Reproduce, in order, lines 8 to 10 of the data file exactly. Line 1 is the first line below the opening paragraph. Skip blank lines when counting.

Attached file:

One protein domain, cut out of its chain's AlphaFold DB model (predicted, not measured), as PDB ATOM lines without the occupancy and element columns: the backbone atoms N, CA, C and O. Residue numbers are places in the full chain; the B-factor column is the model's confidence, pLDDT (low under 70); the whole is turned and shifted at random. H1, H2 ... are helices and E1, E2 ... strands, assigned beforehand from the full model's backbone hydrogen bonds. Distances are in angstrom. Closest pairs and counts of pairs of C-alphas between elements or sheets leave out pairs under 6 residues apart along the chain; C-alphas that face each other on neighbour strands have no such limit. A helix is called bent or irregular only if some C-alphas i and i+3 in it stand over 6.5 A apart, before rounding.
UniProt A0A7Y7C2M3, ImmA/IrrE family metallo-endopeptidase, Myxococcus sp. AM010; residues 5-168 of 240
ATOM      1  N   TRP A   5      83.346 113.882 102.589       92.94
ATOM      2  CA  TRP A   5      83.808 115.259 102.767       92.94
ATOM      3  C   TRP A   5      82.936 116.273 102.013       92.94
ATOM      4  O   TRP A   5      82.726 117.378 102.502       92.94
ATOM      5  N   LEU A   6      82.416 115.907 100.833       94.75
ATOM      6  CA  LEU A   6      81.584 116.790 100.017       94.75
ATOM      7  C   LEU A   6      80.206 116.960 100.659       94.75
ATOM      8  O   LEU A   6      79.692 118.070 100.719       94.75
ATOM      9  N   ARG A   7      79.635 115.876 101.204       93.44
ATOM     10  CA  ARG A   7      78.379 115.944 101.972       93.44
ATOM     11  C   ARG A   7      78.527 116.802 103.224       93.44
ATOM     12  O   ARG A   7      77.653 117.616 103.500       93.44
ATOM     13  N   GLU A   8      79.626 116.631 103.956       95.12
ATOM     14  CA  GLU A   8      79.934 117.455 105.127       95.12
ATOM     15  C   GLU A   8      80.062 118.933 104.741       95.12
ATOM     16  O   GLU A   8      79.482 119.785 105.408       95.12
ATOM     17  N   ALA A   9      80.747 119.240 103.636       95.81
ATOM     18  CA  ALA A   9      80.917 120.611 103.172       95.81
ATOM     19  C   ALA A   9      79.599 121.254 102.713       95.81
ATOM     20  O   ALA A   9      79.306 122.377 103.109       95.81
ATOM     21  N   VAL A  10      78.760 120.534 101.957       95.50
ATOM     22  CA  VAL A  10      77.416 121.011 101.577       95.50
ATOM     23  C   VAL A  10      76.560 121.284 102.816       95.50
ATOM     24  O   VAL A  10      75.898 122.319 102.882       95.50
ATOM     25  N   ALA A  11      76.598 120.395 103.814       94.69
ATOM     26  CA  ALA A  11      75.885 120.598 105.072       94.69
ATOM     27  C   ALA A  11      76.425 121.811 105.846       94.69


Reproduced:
ATOM      7  C   LEU A   6      80.206 116.960 100.659       94.75
ATOM      8  O   LEU A   6      79.692 118.070 100.719       94.75
ATOM      9  N   ARG A   7      79.635 115.876 101.204       93.44